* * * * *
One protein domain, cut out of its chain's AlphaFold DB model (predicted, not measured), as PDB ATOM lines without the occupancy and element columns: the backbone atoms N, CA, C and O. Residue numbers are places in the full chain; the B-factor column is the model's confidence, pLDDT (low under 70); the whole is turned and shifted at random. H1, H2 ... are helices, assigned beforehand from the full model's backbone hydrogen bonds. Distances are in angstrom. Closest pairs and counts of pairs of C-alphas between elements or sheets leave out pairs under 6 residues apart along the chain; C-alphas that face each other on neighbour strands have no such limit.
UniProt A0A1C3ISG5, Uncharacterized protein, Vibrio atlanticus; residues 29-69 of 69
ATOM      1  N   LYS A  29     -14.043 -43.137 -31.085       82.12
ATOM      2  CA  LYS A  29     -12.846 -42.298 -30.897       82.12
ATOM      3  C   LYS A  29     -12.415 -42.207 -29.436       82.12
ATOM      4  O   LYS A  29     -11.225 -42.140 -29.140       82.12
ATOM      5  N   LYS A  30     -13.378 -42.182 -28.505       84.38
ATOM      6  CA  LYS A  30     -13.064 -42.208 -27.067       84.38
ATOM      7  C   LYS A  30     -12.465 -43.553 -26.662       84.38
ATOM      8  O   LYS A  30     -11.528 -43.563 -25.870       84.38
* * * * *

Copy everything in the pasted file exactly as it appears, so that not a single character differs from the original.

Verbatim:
One protein domain, cut out of its chain's AlphaFold DB model (predicted, not measured), as PDB ATOM lines without the occupancy and element columns: the backbone atoms N, CA, C and O. Residue numbers are places in the full chain; the B-factor column is the model's confidence, pLDDT (low under 70); the whole is turned and shifted at random. H1, H2 ... are helices, assigned beforehand from the full model's backbone hydrogen bonds. Distances are in angstrom. Closest pairs and counts of pairs of C-alphas between elements or sheets leave out pairs under 6 residues apart along the chain; C-alphas that face each other on neighbour strands have no such limit.
UniProt A0A1C3ISG5, Uncharacterized protein, Vibrio atlanticus; residues 29-69 of 69
ATOM      1  N   LYS A  29     -14.043 -43.137 -31.085       82.12
ATOM      2  CA  LYS A  29     -12.846 -42.298 -30.897       82.12
ATOM      3  C   LYS A  29     -12.415 -42.207 -29.436       82.12
ATOM      4  O   LYS A  29     -11.225 -42.140 -29.140       82.12
ATOM      5  N   LYS A  30     -13.378 -42.182 -28.505       84.38
ATOM      6  CA  LYS A  30     -13.064 -42.208 -27.067       84.38
ATOM      7  C   LYS A  30     -12.465 -43.553 -26.662       84.38
ATOM      8  O   LYS A  30     -11.528 -43.563 -25.870       84.38